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Careful consumers will see fewer cars being scrapped

The world’s automotive market has experienced a rocky time recently. The question is: what’s on the horizon for recyclers? Dr Peter Hodecek of car recycling firm Scholz Austria is eager to share his outlook.

Dr Hodecek is one of the speakers at the annual International Automotive Recycling Congress, which will take place next month (2-4 September) in Geneva.

How hard did the pandemic hit the car recycling sector?

‘The drop in the number of units processed differed from one country and region to the next, but we expect to see an overall contraction of 25 to 30 percent for 2020. Worldwide, however, we forecast a decline in the car market of around 18 percent for the full year.’

Economists are now predicting a long-term economic upswing. What is your take on this?

‘Yes, I quite agree. But that is unlikely to be true for all the products and services we need in daily life. Where are consumers most likely to save money in times of crisis? On holidays and on items used long-term in everyday life, such as cars.

In other words, in 2020 and the following years, we are likely to see fewer end-of-life vehicles being scrapped because consumers will be inclined to postpone investing in a new vehicle. This fact is compounded by the current uncertainty regarding the future of electric mobility.’

How well are car recyclers prepared to process battery-powered vehicles?

‘Automotive recycling companies are currently preparing themselves to handle the growing number of electric vehicles. In order to do so they need special training, particularly when it comes to dealing with high-voltage components and fire protection issues.

The recycling facilities and temporary storage areas also need to be re-equipped to handle this type of vehicle, partly due to the increased fire hazard. However, a separate waste code for these types of vehicle is required in the European waste catalogue.

Currently, the recycling rates contained in the ELV Directive depend on the weight of a vehicle. Seeing as the battery accounts for around 30 percent of the total weight of these vehicles, different recovery (and collection) rates need to be defined for battery-powered vehicles than those generally used for conventionally powered models.

A new and above all extended producer responsibility and/or the responsibility of vehicle importers for these battery-powered vehicles also needs to be considered and legally enshrined in the EU’s new ELV Directive.’

Has the corona crisis impacted the flow of legal vs. illegal exports?

‘No, it hasn’t. Vehicles are still being exported illegally. Only the number of units has fallen in line with the drop in the number of vehicles designated for scrapping. The structures of these illegal activities have not changed in the wake of the corona crisis. The illegal trading and exporting of these vehicles therefore needs to continue in order to finance these criminal organisations.’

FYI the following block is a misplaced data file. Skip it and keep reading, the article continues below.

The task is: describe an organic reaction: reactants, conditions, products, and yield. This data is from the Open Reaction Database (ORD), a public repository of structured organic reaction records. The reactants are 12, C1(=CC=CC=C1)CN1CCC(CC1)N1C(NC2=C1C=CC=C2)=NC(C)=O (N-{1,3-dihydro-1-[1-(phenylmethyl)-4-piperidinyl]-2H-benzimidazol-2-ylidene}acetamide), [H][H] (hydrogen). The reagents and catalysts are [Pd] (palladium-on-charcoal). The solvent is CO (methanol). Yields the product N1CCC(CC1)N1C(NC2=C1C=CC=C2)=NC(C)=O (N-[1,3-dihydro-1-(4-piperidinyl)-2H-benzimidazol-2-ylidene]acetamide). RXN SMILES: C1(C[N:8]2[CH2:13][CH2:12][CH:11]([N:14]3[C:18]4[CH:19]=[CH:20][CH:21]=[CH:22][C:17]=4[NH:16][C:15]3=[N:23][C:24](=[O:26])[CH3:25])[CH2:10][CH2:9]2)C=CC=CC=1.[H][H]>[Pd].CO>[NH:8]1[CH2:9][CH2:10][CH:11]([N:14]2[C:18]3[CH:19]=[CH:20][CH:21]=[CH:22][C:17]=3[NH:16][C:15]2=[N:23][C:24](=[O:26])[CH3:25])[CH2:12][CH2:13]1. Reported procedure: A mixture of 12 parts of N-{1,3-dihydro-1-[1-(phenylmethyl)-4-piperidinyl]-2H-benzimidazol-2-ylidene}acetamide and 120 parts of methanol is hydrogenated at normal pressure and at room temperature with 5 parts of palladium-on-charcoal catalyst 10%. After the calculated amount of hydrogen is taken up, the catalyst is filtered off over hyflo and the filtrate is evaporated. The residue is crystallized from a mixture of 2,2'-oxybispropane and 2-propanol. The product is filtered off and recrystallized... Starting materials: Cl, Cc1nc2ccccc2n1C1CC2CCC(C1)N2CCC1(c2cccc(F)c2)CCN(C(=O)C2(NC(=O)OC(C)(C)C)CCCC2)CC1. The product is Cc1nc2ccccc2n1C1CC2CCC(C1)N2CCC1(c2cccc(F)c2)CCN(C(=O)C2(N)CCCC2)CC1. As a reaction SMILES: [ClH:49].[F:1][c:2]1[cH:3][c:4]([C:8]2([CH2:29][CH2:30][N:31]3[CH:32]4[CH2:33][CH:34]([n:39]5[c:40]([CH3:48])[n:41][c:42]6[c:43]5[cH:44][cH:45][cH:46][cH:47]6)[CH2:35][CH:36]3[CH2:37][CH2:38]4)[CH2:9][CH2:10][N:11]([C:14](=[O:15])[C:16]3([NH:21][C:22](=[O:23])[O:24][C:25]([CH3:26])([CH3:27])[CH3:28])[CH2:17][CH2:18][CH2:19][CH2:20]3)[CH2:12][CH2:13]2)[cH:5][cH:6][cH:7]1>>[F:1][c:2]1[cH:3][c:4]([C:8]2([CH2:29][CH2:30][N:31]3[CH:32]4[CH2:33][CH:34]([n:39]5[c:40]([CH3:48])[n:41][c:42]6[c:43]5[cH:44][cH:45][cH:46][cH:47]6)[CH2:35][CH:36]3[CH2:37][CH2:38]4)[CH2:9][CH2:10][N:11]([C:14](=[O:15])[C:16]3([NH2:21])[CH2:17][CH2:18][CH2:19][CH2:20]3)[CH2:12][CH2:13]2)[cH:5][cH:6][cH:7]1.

How bad has the damage been caused by illegal exports?

‘Within the EU, around six million end-of-life vehicles are dismantled, shredded and recycled in some 13 000 approved plants each year. Nevertheless, the whereabouts of a further 3.4 to 4.7 million end-of-life vehicles per year remains unexplained, which means the EU is losing out on at least four million tonnes of raw materials per year.

These include steel, aluminium, plastics and also catalytic converters, which contain highly valuable metals such as rhodium or palladium. One single catalytic converter alone is worth 40 to 80 Euros. A considerable number of these end-of-life vehicles is probably being either illegally recycled or exported as “used cars”.

Added to this is the loss of material values as well as jobs and the inefficient capacity utilisation of systems and plants built to meet European standards.’

What needs to happen to put a stop to illegal exports?

‘The European Commission is currently working on an amendment to the European End-of-Life Vehicles Directive, which then needs to be implemented in national law by all EU member states. Due to the “unexplained whereabouts” of an immense number of end-of-life vehicles. The following three measures urgently need including in the amendment of the ELV Directive:

  • Vehicle registration law is an important starting point. Two standardised methods of deregistering a vehicle are needed throughout the EU: The permanent deregistration and the temporary deregistration. The latter needs to be valid for a limited period of time only, e.g. one year, and should be linked to a fee. This strategy will guarantee that any change in the ownership of the vehicle in question is documented.
    Then, if a vehicle that has been permanently deregistered is to be exported, a repair certificate should be presented to confirm that the vehicle is not a “wreck” but is in a repairable condition. Furthermore, it should be made compulsory to notify the vehicle’s re-registration in the importing country.
  • Another important point is to make a legal distinction between a used vehicle, which is not waste, and an end-of-life vehicle, which is. In 2015, the Austrian Supreme Administrative Court already issued a landmark ruling in this regard: A vehicle is to be classified as a “used vehicle” if its suitability for registration, operational readiness and intended use can be restored by means of a cost-efficient repair.
  • In addition to recycling rates, the amended ELV Directive also needs to provide for mandatory minimum collection rates in future, which would put an equally effective stop to illegal exports.’

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